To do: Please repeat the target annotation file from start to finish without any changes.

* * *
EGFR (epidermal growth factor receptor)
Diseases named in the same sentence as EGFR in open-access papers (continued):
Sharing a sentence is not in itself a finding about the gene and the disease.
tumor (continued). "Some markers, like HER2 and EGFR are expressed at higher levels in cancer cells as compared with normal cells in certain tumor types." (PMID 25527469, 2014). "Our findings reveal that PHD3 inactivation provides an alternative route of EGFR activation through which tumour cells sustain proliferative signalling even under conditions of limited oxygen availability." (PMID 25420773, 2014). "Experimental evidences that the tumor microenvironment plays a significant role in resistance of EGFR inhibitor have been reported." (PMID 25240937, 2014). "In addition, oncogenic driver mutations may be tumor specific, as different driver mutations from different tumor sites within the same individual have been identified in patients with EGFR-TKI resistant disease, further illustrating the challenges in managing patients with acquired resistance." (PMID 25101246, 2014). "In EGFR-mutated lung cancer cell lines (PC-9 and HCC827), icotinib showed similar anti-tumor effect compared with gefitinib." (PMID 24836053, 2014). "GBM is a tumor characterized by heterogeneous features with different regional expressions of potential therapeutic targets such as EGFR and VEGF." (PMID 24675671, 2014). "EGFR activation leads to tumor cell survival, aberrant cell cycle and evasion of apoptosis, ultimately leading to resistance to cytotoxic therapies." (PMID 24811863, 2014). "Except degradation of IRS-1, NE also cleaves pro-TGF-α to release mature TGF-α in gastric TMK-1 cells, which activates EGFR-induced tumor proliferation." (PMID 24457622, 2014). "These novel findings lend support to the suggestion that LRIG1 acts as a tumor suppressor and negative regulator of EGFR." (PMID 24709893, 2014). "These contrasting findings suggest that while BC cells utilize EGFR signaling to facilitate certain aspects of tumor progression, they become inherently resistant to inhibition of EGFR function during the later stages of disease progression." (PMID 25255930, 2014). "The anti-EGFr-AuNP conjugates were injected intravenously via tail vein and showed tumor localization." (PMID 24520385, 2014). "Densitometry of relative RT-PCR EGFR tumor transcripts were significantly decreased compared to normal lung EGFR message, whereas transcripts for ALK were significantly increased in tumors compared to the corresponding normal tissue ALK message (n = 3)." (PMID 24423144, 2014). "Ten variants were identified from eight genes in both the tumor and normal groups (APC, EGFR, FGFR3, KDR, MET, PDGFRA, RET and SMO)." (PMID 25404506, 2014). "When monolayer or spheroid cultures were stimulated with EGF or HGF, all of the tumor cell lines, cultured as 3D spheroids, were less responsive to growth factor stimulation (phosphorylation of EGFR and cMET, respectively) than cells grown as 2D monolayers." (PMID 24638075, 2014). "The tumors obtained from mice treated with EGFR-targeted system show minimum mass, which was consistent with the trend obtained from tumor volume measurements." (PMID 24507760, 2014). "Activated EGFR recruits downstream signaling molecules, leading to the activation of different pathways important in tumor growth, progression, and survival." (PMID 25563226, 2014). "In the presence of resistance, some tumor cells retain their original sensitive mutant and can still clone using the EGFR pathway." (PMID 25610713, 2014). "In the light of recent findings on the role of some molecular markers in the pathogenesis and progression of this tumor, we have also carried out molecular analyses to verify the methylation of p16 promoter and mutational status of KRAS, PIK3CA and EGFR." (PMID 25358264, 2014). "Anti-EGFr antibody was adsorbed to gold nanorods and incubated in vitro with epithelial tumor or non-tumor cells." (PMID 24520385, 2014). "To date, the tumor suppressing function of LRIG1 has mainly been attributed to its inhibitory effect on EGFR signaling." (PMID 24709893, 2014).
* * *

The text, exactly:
EGFR (epidermal growth factor receptor)
Diseases named in the same sentence as EGFR in open-access papers (continued):
Sharing a sentence is not in itself a finding about the gene and the disease.
tumor (continued). "Some markers, like HER2 and EGFR are expressed at higher levels in cancer cells as compared with normal cells in certain tumor types." (PMID 25527469, 2014). "Our findings reveal that PHD3 inactivation provides an alternative route of EGFR activation through which tumour cells sustain proliferative signalling even under conditions of limited oxygen availability." (PMID 25420773, 2014). "Experimental evidences that the tumor microenvironment plays a significant role in resistance of EGFR inhibitor have been reported." (PMID 25240937, 2014). "In addition, oncogenic driver mutations may be tumor specific, as different driver mutations from different tumor sites within the same individual have been identified in patients with EGFR-TKI resistant disease, further illustrating the challenges in managing patients with acquired resistance." (PMID 25101246, 2014). "In EGFR-mutated lung cancer cell lines (PC-9 and HCC827), icotinib showed similar anti-tumor effect compared with gefitinib." (PMID 24836053, 2014). "GBM is a tumor characterized by heterogeneous features with different regional expressions of potential therapeutic targets such as EGFR and VEGF." (PMID 24675671, 2014). "EGFR activation leads to tumor cell survival, aberrant cell cycle and evasion of apoptosis, ultimately leading to resistance to cytotoxic therapies." (PMID 24811863, 2014). "Except degradation of IRS-1, NE also cleaves pro-TGF-α to release mature TGF-α in gastric TMK-1 cells, which activates EGFR-induced tumor proliferation." (PMID 24457622, 2014). "These novel findings lend support to the suggestion that LRIG1 acts as a tumor suppressor and negative regulator of EGFR." (PMID 24709893, 2014). "These contrasting findings suggest that while BC cells utilize EGFR signaling to facilitate certain aspects of tumor progression, they become inherently resistant to inhibition of EGFR function during the later stages of disease progression." (PMID 25255930, 2014). "The anti-EGFr-AuNP conjugates were injected intravenously via tail vein and showed tumor localization." (PMID 24520385, 2014). "Densitometry of relative RT-PCR EGFR tumor transcripts were significantly decreased compared to normal lung EGFR message, whereas transcripts for ALK were significantly increased in tumors compared to the corresponding normal tissue ALK message (n = 3)." (PMID 24423144, 2014). "Ten variants were identified from eight genes in both the tumor and normal groups (APC, EGFR, FGFR3, KDR, MET, PDGFRA, RET and SMO)." (PMID 25404506, 2014). "When monolayer or spheroid cultures were stimulated with EGF or HGF, all of the tumor cell lines, cultured as 3D spheroids, were less responsive to growth factor stimulation (phosphorylation of EGFR and cMET, respectively) than cells grown as 2D monolayers." (PMID 24638075, 2014). "The tumors obtained from mice treated with EGFR-targeted system show minimum mass, which was consistent with the trend obtained from tumor volume measurements." (PMID 24507760, 2014). "Activated EGFR recruits downstream signaling molecules, leading to the activation of different pathways important in tumor growth, progression, and survival." (PMID 25563226, 2014). "In the presence of resistance, some tumor cells retain their original sensitive mutant and can still clone using the EGFR pathway." (PMID 25610713, 2014). "In the light of recent findings on the role of some molecular markers in the pathogenesis and progression of this tumor, we have also carried out molecular analyses to verify the methylation of p16 promoter and mutational status of KRAS, PIK3CA and EGFR." (PMID 25358264, 2014). "Anti-EGFr antibody was adsorbed to gold nanorods and incubated in vitro with epithelial tumor or non-tumor cells." (PMID 24520385, 2014). "To date, the tumor suppressing function of LRIG1 has mainly been attributed to its inhibitory effect on EGFR signaling." (PMID 24709893, 2014).